This is the best piece of TV I've seen since Seinfeld. I was mesmerized from frame one to the last second. I lived through the 1994-1995 trial. I was in 8th grade and remember my grandma making me listen to a John & Ken to know he was guilty.
What the show does in 10 segments is not prove or disprove his innocence, but instead makes us look back at an era where there was no 24 hour news outside of CNN. When Americans were clueless about DNA evidence. When we just a few years out from the LA riots from Rodney King. The show is a pure reflection of a different era.
The acting is top notch. The writing Pulitzer level. The direction crisp. It's a brilliant piece of art.
The film leans toward a guilty action by OJ, but a not guilty criminal trial. You can see how Cochran got him off. Had we been on that jury during that time, we might have voted not guilty too. Either way...what a trip down memory lane.
Binge watching is a pure joy. It's pure escapism. And I look forward to the next journey.
Road Stories: Almost Famous
In mid January I went on the road. You know, like a rock star. But for comedy.
I was was able to get 5 shows in Tucson, AZ at Laffs Comedy Club. 5 shows. 5 killer sets. The road is easier than LA. And a Laffs is an amazing club.
But it was the Friday night after the 10pm show I'll never forget. It was the two beautiful girls who waited outside of the club to take me out after that show I'll always remember. It was the idea that on the road I'm living the dream, and the locals admired it. It was the fact that the gorgeous girl I sat next to all night after the show admired my choices.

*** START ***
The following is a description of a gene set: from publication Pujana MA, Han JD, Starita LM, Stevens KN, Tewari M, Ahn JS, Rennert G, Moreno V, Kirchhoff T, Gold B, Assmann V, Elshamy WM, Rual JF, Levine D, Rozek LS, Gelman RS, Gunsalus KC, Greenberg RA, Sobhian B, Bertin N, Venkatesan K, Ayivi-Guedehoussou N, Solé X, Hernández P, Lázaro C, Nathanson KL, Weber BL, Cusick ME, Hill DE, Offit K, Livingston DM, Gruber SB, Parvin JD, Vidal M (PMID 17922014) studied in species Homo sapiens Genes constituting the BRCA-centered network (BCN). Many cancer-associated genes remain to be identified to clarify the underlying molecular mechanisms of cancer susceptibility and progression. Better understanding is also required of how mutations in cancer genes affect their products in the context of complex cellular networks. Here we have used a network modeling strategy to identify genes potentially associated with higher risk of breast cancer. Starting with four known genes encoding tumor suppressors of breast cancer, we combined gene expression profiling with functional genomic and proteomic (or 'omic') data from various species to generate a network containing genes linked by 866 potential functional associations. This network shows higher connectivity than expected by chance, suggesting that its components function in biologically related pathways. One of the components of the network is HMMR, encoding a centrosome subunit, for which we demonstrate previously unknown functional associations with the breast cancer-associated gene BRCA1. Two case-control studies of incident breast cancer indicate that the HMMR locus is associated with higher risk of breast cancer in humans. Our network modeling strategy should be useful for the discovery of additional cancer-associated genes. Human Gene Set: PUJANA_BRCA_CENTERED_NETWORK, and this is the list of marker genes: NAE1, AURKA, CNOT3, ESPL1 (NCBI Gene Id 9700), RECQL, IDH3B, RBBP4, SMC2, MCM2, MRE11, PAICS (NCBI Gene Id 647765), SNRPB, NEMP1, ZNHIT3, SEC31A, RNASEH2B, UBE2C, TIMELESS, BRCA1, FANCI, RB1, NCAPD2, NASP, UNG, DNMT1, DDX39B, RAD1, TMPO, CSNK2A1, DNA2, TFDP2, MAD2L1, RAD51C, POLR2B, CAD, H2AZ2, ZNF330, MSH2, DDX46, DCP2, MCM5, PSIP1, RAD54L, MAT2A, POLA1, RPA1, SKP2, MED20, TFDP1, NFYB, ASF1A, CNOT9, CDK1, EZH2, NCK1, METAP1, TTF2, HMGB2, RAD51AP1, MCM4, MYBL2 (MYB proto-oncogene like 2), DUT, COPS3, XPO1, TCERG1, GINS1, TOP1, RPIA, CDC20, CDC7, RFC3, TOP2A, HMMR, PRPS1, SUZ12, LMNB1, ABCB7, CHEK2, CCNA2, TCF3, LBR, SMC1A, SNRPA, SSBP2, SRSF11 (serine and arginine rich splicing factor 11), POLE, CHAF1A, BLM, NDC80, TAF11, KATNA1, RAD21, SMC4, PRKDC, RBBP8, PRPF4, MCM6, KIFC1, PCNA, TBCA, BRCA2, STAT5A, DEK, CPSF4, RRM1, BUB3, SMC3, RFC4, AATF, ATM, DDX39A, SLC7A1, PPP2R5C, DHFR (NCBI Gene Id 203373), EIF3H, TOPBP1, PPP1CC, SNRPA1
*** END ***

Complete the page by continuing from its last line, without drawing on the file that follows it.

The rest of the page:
In fact, during a dance party at a club the next night, three people came up to me and said "you were funny at Laffs!" They had been at the show. They had seen me. They admired the guts it takes to perform.
The next weekend I was in Claremont and Ontario, and the bartenders at the local bar were impressed I was opening for 6 shows at the local club. I felt like I was living one of my Top 5 favorite films, Almost Famous.
Recently, I filmed for Laughs on Fox. I'll be on national network TV in 2017. Things are going well. Which means I'm due for a tragedy. I'm kidding. Kind of.
I will say that the experience on the road has been a blessing.
But no matter what happens, I'll never forget that night with the girls who asked me to join them for drinks and Karaoke. That beautiful girl with the amazing eyes. That's when I felt Almost Famous.
The film Million Dollar Baby talks about what most think before they die. That they didn't get their shot. I got my shot. And that that keeps me strong.
Paul Douglas Moomjean Blog's About What's on His Mind
Blogging allows for me to rant when there is no stage in the moment to talk about what's important and/or funny to me.